It doesn’t happen very often for a game to announce that it will revolutionize the genre, especially when we’re talking about the FPS genre. Indeed, the mobile first person shooters have rarely managed to do it right and a revolution was much needed. But did The Drowning, Mobage’s zombie shooter manage to do it, while following a free-to-play system? There’s only one way to find out: by reading this review! (And you can also read our The Drowning cheats!)
The premise of The Drowning is really amazing: set in a dystopian future where an eco-disaster has turned millions into monsters, the game puts you in the shoes of one of the survivors who must escape the world of monsters and keep on living a healthy, fun life somewhere in Hawaii (this last part is my assumption). Although not insanely original in terms of story, The Drowning sets things straight from the beginning and even adds some nice touches: by completing missions you gather materials which you then use to craft better weapons, vehicles and upgrade your existing weapons. A nice addition!
But let’s talk about the revolution of the genre! There are actually two areas in which The Drowning tries to do it right: movement and shooting. The movement is really simple: instead of using the virtual d-pad that works like crap in such games, you simply tap the area where you want to get and your character starts heading that way, automatically going around obstacles. You also have the option to change the point of view while walking (without actually changing direction) which is a nice thing that allows you to plan your attacks a bit more. I still don’t think that this control method is flawless, but it is clearly the better way to handle movement of your character on mobile devices. They do have to spit and polish it a bit (sometimes my character gets blocked in front of the zombies), but overall it’s really great!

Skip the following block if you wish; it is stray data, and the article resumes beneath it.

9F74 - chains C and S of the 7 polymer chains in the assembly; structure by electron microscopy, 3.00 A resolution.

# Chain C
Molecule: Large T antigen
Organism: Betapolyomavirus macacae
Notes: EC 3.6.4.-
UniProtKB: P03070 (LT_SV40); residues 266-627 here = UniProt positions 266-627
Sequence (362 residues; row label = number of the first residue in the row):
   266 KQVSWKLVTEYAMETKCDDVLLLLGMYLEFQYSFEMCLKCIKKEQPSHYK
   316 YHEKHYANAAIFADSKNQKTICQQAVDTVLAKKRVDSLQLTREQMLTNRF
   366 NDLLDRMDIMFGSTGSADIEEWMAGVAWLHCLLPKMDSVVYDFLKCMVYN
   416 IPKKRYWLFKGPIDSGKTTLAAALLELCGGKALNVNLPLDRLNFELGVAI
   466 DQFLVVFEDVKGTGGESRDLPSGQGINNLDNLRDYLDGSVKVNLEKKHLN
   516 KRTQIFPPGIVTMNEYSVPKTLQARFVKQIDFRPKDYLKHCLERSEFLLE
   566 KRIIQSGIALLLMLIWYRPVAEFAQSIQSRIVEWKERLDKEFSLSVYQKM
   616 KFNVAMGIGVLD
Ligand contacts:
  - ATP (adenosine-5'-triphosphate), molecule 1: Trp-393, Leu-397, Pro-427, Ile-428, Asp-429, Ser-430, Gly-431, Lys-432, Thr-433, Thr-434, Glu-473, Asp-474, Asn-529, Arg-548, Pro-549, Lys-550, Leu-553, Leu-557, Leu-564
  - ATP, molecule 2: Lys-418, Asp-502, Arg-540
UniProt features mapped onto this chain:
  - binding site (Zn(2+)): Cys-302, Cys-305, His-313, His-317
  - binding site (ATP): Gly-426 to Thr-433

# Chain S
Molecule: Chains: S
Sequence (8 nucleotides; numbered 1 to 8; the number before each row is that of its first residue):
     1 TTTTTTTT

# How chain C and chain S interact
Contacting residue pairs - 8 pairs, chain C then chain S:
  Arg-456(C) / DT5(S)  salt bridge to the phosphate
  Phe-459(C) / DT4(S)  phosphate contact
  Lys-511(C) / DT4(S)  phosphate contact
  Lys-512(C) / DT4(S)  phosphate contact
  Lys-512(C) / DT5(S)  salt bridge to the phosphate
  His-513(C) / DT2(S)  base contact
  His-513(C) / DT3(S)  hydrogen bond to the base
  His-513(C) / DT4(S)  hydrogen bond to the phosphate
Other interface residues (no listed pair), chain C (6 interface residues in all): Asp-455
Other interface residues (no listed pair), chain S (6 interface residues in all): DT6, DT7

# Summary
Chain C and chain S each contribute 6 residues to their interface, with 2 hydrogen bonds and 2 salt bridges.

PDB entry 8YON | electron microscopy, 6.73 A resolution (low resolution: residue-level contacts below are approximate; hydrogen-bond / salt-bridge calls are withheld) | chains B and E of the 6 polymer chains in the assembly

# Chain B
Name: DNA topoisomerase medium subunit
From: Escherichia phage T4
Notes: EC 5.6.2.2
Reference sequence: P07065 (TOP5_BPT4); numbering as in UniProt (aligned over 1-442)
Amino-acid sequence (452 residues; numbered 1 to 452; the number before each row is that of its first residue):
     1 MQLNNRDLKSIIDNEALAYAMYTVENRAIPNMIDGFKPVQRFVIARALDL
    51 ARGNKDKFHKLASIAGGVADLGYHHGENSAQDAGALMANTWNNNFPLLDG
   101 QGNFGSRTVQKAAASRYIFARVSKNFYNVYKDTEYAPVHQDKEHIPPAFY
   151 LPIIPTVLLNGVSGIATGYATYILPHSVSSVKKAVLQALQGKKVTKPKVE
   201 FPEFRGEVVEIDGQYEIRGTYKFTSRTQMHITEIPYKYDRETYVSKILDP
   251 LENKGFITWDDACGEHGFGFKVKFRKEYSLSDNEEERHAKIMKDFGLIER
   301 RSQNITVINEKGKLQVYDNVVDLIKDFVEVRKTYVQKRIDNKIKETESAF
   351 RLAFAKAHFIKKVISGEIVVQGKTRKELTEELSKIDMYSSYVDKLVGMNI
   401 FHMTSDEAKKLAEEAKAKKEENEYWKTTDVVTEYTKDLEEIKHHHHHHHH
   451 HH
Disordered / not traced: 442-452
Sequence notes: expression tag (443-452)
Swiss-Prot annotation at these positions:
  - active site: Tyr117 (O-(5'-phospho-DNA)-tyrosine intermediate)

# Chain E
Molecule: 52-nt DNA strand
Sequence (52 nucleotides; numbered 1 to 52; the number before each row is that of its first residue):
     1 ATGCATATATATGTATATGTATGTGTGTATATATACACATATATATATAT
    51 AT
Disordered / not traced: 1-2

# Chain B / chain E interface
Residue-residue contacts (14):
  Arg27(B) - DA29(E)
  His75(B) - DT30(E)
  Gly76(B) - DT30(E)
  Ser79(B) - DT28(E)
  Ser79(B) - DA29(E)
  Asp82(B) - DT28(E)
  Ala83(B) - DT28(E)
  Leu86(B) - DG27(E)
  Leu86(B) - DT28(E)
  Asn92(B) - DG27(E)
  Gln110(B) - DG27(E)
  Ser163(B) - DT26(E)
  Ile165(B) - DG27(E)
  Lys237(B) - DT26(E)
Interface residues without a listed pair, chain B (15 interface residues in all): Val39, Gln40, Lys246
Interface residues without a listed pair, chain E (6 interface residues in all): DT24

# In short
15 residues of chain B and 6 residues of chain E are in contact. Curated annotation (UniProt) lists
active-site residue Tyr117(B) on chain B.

The second area is the aiming and shooting. You no longer have to use left, right, up and down virtual keys to aim (and take forever to do so): you simply tap the screen with two fingers and the point at the middle of the distance between your fingers is where the bullet goes. This way you not only have to work a bit on aiming, but also gives you the chance to quickly shoot enemies coming from the right or left.
So yes, The Drowning does manage to bring a new level of evolution to the mobile FPS genre, but it still doesn’t manage to make the game feel right and natural as it is on PCs and to lesser level on consoles. Despite all the innovations, you will only end up moving forward and backwards on and on during most levels, turning around and shooting hordes of zombies that tend to stack up right in front of you. Actually standing still and emptying clip after clip makes sense in many cases and that’s not how FPS games should play.
Another part that makes The Drowning lose some of its charm is the free to play model. Although I truly appreciate the fact that the game is offered for free, the intention of it driving you crazy and making you purchase stuff for real money just to keep yourself competitive and sane. The level design is made for quick plays which on the one hand makes sense because it’s mobile gaming that we’re talking about, but on the other hand doesn’t really allow you to get into the game, follow the story and think of it as more than a quick mission based title.
Visually, the game has some beautiful 3D graphics with nice effects on the zombies, but the variety is missing and all the missions seem to be played in the same settings with few elements to actually stand out or make you feel that you’re actually moving in the game. The sounds follow the same route of being there and delivering the generic support for everything, but without them being top notch.
Despite the negatives, The Drowning must be appreciated for its positives. The new approach to how to control your character in a FPS is brilliant and I truly hope that all future games will use it to make our life easier. The game is of incredible depth and there are a lot of things to do, but expect frustration as well – frustration that is not caused necessary by the game itself, but by the free to play model where energy limits how many missions you can play and where real life purchases become the obvious choice as you progress.
iTunes link: The Drowning
Final rating: 7.3